Sound Pharmaceuticals Gets $1.6 Million to Test SPI-1005 as CF Hearing Loss Therapy

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by Joana Fernandes, PhD |

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Sound Pharmaceuticals has received a $1.6 million Cystic Fibrosis Foundation Therapeutics (CFFT) grant to test a therapy it has developed to improve hearing loss in cystic fibrosis (CF) patients being treated with tobramycin.

Tobramycin is an antibiotic used to treat flare-ups in CF patients’ lung problems that are known as acute pulmonary exacerbations. It is also used to treat lung infections in CF patients.

But one of tobramycin’s major side effects is inner ear damage that can lead to hearing loss. Sound Pharmaceuticals developed SPI-1005 to address that loss.

CF patients are particularly vulnerable to hearing loss, or ototoxicity, because early in their life doctors begin treating them with repeated doses of tobramycin or other therapies, either by inhalation or injection. The repeated doses are what can lead to progressive or permanent inner ear damage.

Some patients experience moderate hearing loss that can be addressed with a hearing aid. In others, the loss is severe enough to require a cochlear implant.

SPI-1005 is an experimental drug designed to improve hearing loss and tinnitus — the perception of noise or ringing in the ears — in several conditions, including ototoxicity.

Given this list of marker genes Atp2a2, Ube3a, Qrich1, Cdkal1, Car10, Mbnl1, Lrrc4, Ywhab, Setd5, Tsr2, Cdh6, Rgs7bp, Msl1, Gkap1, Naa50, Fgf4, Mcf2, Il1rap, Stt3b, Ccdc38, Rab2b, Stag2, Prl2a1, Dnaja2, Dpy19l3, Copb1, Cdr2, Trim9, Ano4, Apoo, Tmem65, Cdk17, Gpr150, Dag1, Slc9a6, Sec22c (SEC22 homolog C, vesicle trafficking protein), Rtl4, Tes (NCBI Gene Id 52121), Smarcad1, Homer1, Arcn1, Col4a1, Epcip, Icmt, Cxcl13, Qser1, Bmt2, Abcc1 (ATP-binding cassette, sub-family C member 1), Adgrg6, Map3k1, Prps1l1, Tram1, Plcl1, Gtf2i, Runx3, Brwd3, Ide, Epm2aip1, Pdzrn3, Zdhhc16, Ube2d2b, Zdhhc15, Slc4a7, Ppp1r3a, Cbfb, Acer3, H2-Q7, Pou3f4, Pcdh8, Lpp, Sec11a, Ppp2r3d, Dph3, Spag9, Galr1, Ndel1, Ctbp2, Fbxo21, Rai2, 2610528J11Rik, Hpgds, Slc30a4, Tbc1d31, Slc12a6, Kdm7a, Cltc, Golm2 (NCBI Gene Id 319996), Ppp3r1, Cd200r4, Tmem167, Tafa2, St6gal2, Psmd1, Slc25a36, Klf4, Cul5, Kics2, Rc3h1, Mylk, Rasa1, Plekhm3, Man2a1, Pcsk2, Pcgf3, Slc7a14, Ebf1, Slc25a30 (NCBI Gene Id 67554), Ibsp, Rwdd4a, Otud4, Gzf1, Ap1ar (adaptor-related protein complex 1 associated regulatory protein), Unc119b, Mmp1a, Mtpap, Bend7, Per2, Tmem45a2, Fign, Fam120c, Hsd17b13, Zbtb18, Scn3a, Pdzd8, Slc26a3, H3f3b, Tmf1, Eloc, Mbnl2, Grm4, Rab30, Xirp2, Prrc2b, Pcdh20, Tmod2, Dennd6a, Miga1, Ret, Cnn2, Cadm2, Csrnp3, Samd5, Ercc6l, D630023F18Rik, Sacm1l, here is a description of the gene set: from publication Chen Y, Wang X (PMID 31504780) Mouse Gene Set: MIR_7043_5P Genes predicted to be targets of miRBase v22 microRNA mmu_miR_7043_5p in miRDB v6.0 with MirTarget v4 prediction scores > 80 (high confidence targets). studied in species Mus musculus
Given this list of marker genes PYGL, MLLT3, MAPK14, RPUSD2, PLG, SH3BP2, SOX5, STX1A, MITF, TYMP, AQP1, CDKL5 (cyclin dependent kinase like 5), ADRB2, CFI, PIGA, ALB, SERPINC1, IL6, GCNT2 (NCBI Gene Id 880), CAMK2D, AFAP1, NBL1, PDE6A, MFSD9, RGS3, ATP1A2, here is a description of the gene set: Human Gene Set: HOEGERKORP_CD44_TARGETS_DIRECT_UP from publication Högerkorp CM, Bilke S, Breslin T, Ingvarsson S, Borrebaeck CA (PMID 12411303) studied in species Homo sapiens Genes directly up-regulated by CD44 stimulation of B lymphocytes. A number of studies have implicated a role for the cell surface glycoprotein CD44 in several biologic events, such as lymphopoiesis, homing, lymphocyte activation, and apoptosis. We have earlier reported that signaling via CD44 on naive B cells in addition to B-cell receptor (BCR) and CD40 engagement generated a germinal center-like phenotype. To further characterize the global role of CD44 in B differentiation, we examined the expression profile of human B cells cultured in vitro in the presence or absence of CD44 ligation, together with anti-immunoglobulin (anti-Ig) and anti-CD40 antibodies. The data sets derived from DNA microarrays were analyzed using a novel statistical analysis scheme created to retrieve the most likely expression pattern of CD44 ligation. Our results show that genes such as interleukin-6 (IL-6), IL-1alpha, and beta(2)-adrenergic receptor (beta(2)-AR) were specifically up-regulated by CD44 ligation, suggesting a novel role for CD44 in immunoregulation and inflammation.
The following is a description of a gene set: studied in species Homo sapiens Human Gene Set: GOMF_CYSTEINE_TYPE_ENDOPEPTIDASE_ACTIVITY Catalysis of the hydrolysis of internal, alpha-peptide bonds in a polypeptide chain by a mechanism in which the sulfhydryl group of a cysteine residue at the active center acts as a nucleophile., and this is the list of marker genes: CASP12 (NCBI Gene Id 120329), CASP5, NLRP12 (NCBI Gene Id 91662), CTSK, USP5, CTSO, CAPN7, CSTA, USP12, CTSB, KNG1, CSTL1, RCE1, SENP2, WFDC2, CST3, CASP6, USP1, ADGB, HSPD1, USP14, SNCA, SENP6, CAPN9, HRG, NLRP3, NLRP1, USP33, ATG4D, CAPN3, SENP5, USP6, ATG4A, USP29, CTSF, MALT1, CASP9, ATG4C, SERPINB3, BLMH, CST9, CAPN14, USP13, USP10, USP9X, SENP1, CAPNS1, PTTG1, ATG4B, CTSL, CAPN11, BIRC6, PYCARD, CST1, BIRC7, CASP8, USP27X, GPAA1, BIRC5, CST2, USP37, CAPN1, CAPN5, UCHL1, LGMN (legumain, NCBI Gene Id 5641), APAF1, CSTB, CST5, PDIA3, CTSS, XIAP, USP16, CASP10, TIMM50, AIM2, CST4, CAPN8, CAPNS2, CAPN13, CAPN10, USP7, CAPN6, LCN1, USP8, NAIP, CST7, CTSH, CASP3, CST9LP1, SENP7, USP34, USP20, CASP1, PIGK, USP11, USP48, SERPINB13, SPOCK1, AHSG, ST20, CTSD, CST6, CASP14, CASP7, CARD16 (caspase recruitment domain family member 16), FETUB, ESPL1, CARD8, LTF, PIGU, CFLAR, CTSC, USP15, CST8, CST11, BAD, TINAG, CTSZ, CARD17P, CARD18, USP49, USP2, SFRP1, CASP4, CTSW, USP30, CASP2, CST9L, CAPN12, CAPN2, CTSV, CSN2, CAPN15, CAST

Sound plans a Phase 1b study of tobramycin’s impact on hearing and SPI-1005’s ability to address the issue. The STOP Ototoxicity study (NCT02819856) will investigate the incidence and severity of hearing loss, tinnitus, vertigo and dizziness in CF patients taking tobramycin. It will also evaluate whether SPI-1005 can address the problems.

The study will enroll 100 patients across the United States. Patrick Flume, MD, of the Medical University of South Carolina, an expert in CF and lung disease, will lead the study. Flume has contributed to the guidelines the CF Foundation drafted for the treatment of pulmonary exacerbations.

“This is the first comprehensive U.S. study of ototoxicity in the CF population, and we are pleased to be leading it,” said Flume in a news release.

“We are thrilled to have the support of the CF Foundation and Dr. Flume on this groundbreaking study of tobramycin-induced ototoxicity,” said Jonathan Kil, MD, co-founder, CEO and chief medical officer of Sound Pharmaceuticals.

CF is caused by mutations in the CFTR gene that encodes the CFTR protein. When faulty, the protein contributes to the accumulation of mucus in several organs, making them susceptible to infection.

In the lungs, excessive bacterial or fungal growth can lead to lung inflammation, which can have severe consequences. Such infections are often treated with antibiotics like tobramycin.